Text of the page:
The Wind Scroll and Japanese Stories

This week I will finish writing about Miyamoto Musashi’s Wind Scroll, one of the five scrolls of the work known as the Book Of Five Rings; and share a story or two from my new book, “Legends of Japan,” which I was lucky to pick up at my local second- hand store.

I am excited to finish up the Wind Scroll as this means I can move on to the final scroll, the Scroll of Emptiness, for my next post from this series. This final section of the Wind Scroll is also interesting: it deals with the “esoteric and exoteric” as dealt with in other martial art schools (at the time of the writing, 1643, in Japan):

“In the context of matters of martial arts, what is to be called exoteric, what is to be called esoteric? Depending on the art, there are esoteric transmissions of the ultimate realization that are passed on as inner oral traditions, but when it comes to the principle of dueling with opponents, it is not a matter of fighting exoterically and killing esoterically. My way of teaching martial arts is to have beginners learn and practice those of the techniques that are easily mastered, first teaching them the principles that they will readily understand. As for those things that their minds have a hard time reaching, I observe the understanding of each individual, subsequently teaching them deeper principles gradually, step by step. Even so, since I generally make them learn such things as have actual relevance to addressing these matters, there is no such thing as a distinction between the esoteric and the exoteric. So it is in the world, when you go into the depths of the mountains, if you want to go farther, you will again come out of the mountains. In any art or science, there is that for which secrecy or reserve is appropriate, and that which may well be spoken of openly. But when it comes to the principles of war, what is to be hidden, what is to be revealed? Accordingly, in transmitting my science, I do not care for written pledges or articles of penalties. Observing the intellectual power of students, teaching them  a straight path, having them abandon the bad aspects of the “five ways” or “six ways” of martial arts, so that they naturally enter into the real science of warriors, causing their minds to be free from doubt- this is the way I teach martial arts. Thorough training and practice are necessary…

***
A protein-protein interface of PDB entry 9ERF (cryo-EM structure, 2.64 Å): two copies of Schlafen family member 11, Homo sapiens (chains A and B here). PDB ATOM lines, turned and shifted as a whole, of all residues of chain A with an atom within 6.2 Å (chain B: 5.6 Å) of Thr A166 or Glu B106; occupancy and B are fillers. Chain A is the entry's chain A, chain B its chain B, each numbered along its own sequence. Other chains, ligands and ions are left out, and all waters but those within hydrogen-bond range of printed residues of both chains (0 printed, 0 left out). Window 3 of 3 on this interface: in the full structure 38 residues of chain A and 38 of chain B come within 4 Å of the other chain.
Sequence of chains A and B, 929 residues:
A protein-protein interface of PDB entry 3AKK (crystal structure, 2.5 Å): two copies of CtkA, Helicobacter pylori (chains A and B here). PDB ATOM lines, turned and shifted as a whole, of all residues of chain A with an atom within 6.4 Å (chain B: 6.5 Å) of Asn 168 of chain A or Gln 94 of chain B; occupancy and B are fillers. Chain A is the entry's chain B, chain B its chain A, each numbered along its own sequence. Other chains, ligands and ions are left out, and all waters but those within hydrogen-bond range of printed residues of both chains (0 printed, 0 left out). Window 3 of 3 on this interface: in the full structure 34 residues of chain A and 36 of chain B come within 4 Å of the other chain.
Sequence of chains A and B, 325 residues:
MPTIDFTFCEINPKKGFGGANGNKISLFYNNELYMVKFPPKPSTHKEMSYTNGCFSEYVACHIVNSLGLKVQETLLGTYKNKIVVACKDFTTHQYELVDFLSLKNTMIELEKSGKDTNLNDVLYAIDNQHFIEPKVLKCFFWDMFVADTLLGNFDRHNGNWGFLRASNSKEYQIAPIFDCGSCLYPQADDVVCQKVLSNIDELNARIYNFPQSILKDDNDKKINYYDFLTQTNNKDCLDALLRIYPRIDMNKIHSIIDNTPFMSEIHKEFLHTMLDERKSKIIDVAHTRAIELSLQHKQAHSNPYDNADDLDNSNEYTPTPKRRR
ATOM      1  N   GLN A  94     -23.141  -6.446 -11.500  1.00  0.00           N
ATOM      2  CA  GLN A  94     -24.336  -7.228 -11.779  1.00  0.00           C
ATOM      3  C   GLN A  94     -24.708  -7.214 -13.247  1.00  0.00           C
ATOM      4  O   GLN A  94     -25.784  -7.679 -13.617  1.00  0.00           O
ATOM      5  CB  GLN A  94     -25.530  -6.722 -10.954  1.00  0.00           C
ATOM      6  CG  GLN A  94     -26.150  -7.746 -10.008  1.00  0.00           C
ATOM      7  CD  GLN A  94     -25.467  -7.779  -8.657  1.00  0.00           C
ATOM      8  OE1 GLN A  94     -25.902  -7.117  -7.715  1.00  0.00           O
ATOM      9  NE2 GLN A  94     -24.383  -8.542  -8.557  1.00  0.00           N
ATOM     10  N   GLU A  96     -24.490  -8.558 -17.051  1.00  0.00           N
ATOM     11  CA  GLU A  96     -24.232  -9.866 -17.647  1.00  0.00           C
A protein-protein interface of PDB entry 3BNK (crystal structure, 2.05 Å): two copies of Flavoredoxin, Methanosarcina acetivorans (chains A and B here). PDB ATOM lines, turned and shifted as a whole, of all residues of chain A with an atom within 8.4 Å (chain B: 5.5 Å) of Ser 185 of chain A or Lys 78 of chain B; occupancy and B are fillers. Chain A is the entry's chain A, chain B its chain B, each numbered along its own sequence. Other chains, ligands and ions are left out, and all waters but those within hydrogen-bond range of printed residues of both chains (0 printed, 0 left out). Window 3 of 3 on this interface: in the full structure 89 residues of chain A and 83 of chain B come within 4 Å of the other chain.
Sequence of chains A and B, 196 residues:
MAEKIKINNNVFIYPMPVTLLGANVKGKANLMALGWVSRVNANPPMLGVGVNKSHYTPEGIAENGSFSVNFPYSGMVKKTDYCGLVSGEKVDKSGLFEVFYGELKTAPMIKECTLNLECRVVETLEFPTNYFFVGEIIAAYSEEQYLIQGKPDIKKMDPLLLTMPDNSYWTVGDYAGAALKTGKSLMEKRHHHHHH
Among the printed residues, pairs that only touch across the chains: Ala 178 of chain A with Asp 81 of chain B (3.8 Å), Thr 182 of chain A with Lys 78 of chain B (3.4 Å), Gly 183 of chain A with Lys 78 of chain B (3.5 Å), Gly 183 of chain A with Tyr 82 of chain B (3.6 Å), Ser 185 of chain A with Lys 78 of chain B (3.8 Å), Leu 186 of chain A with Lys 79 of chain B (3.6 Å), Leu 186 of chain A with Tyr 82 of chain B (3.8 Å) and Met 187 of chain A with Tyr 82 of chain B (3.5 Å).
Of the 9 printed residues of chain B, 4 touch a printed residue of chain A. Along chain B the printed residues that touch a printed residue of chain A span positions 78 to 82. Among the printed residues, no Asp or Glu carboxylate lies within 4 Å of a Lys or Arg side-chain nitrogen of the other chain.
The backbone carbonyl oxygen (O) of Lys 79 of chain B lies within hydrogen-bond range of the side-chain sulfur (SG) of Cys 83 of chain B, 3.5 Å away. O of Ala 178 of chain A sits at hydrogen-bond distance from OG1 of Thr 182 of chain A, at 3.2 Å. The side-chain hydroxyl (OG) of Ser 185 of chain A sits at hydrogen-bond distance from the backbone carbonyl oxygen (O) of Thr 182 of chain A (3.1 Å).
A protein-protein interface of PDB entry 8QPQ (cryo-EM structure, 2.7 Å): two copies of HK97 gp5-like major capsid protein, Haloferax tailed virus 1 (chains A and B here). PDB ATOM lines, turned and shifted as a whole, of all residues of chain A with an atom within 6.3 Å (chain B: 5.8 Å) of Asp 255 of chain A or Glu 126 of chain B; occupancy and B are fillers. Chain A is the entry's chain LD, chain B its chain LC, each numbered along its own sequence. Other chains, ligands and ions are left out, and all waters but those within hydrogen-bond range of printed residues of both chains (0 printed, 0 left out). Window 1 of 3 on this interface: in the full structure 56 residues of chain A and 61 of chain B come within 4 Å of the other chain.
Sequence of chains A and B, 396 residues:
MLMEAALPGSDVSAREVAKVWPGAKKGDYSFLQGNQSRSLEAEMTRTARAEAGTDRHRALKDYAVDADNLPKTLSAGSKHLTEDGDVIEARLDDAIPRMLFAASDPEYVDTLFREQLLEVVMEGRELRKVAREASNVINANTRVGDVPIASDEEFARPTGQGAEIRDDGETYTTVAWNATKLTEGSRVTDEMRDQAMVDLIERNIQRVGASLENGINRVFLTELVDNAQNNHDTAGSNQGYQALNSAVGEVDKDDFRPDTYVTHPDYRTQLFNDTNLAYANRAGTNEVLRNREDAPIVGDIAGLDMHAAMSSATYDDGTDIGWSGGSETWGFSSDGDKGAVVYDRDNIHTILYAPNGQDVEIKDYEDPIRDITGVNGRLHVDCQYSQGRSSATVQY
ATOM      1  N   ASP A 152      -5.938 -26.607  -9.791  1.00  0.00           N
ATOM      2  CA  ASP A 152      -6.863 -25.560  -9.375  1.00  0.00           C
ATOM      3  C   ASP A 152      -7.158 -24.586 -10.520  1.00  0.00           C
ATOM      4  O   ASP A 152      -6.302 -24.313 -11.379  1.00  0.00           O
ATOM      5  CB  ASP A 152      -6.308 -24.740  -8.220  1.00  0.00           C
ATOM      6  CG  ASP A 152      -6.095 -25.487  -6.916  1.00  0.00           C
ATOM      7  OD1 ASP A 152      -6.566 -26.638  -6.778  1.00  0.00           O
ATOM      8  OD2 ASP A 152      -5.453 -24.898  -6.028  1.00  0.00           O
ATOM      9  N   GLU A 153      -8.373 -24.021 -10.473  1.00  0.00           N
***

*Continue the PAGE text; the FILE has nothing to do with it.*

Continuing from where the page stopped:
In my individual school, there is no such thing as a distinction between initiatory and inner lore about the long sword. There is no such thing as the ultimate guard. It is only a matter of understanding its effective qualities on your heart and mind; this is what is essential to martial art.”

Now, for a Legend from Japan.  Stories in the book pictured above are re-told by Hiroshi Naito, most of them are from the Konjaku Monogatari, a collection of stories (ancient and modern) which was written during the Heian period (794- 1185).

Wrestling a Serpent

A long time ago, in the province of Tango, now the northern part of Kyoto Prefecture, there lived a sumo wrestler of great strength, named Tsuneyo.

Near his house, there was an old marsh. It was not a big marsh, but it was so fathomlessly deep that its bed had never once dried up, even in a long spell of dry weather. Its surface was as smooth as a mirror, and its water very stagnant.